Revolutionary London:Anarchists in Fitzrovia

London was in a revolutionary ferment in the years before World War One. Anarchists in exile from France, Germany, Russia and Italy eked out a precarious existence in the streets of Fitzrovia, east of Tottenham Court Road, spied on by their various authoritarian governments. Lenin visited London six times before the Russian Revolution, describing the reference services at the nearby British Library as the best in the world. A generation before Marx had studied at the same Library and wrote his Communist Manifesto for a club which met in  Fitzrovia.

The explosion at Greenwich Observatory in 1894, where a French anarchist blew himself up brought Special Branch attention to the Autonomie Club in Great Windmill Street, but overall the British state remained splendidly unconcerned about the revolutionaries in its midst, until the Sidney Street siege of 1911. Visit key sites of anarchist and communist London, as we take you back to the dreams of revolutionaries of a different, better world.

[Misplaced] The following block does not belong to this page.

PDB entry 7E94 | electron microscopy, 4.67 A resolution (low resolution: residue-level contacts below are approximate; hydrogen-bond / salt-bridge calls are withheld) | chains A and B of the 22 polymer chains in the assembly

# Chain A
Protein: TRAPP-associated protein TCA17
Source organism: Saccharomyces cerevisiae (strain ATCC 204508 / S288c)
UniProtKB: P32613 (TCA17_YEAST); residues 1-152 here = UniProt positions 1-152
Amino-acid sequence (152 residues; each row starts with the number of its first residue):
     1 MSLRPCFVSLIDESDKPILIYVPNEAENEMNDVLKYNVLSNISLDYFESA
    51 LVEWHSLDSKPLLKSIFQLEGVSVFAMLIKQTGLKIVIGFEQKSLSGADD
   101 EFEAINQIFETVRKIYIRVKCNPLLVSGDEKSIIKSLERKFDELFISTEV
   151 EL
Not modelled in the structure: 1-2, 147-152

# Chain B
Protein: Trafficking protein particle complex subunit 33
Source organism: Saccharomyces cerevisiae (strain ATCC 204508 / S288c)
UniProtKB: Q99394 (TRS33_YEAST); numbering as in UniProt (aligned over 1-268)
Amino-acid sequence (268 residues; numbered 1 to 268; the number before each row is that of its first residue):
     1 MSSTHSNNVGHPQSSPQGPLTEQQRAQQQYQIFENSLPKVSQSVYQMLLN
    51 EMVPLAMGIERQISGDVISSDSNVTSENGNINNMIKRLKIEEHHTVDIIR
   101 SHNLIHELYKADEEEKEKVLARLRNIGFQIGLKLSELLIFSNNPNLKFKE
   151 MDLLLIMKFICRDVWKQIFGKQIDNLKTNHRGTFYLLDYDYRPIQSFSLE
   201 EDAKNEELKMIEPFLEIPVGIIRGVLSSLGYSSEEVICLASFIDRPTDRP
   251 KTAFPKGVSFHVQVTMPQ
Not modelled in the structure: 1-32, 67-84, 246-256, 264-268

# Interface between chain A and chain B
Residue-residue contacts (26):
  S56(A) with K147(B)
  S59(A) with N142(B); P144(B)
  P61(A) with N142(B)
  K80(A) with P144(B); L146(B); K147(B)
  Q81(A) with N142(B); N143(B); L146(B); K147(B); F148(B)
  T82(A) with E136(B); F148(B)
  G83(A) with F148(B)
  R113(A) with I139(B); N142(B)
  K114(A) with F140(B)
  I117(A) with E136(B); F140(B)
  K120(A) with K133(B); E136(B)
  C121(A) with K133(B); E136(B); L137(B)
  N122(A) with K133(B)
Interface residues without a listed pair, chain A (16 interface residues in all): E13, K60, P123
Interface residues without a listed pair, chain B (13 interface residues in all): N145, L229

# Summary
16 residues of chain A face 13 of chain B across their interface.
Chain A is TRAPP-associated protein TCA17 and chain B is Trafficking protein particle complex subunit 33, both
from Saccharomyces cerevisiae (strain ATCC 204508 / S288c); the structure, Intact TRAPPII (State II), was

The walk begins at Goodge Street Station and ends near Oxford Circus.

 

Advertisements

Leave a Reply

Fill in your details below or click an icon to log in:

WordPress.com Logo

You are commenting using your WordPress.com account. Log Out / Change )

Twitter picture

You are commenting using your Twitter account. Log Out / Change )

Facebook photo

You are commenting using your Facebook account. Log Out / Change )

Google+ photo

You are commenting using your Google+ account. Log Out / Change )

Connecting to %s